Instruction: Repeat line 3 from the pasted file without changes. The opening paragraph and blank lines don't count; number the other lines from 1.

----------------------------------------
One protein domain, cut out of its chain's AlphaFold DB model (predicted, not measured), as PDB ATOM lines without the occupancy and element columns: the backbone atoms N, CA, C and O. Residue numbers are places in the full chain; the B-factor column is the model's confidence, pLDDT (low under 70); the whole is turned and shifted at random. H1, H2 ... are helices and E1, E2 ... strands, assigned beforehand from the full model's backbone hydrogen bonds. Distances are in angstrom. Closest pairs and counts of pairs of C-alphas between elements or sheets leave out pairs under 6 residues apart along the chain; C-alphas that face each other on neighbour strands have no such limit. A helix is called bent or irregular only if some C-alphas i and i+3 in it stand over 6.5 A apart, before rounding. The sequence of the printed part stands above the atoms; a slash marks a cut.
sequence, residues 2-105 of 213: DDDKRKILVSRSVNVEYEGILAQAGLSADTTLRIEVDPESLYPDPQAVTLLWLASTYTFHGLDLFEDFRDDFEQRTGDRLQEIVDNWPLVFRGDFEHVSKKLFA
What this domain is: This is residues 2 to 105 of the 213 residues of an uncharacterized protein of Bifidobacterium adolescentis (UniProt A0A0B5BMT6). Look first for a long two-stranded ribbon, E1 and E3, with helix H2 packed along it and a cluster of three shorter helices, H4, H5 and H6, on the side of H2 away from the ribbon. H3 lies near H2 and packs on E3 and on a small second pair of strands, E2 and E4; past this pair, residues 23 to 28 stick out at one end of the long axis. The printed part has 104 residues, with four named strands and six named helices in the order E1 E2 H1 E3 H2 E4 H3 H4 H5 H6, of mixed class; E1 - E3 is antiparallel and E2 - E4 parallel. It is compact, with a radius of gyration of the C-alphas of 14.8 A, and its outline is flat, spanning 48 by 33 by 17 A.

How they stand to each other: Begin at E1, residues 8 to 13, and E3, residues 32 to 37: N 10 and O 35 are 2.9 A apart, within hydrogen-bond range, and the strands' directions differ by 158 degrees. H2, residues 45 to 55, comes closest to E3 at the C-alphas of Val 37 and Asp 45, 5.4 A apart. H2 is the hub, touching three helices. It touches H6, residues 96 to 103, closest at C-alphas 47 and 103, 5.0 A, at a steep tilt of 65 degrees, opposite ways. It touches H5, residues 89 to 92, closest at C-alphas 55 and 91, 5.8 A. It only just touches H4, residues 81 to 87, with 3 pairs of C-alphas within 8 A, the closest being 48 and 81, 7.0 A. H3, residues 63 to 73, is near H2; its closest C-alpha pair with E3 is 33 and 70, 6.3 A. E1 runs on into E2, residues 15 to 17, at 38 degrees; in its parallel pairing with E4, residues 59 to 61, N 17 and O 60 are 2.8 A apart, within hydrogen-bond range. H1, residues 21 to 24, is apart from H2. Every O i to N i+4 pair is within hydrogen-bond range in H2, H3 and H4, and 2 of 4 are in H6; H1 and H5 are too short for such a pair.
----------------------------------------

How they stand to each other: Begin at E1, residues 8 to 13, and E3, residues 32 to 37: N 10 and O 35 are 2.9 A apart, within hydrogen-bond range, and the strands' directions differ by 158 degrees. H2, residues 45 to 55, comes closest to E3 at the C-alphas of Val 37 and Asp 45, 5.4 A apart. H2 is the hub, touching three helices. It touches H6, residues 96 to 103, closest at C-alphas 47 and 103, 5.0 A, at a steep tilt of 65 degrees, opposite ways. It touches H5, residues 89 to 92, closest at C-alphas 55 and 91, 5.8 A. It only just touches H4, residues 81 to 87, with 3 pairs of C-alphas within 8 A, the closest being 48 and 81, 7.0 A. H3, residues 63 to 73, is near H2; its closest C-alpha pair with E3 is 33 and 70, 6.3 A. E1 runs on into E2, residues 15 to 17, at 38 degrees; in its parallel pairing with E4, residues 59 to 61, N 17 and O 60 are 2.8 A apart, within hydrogen-bond range. H1, residues 21 to 24, is apart from H2. Every O i to N i+4 pair is within hydrogen-bond range in H2, H3 and H4, and 2 of 4 are in H6; H1 and H5 are too short for such a pair.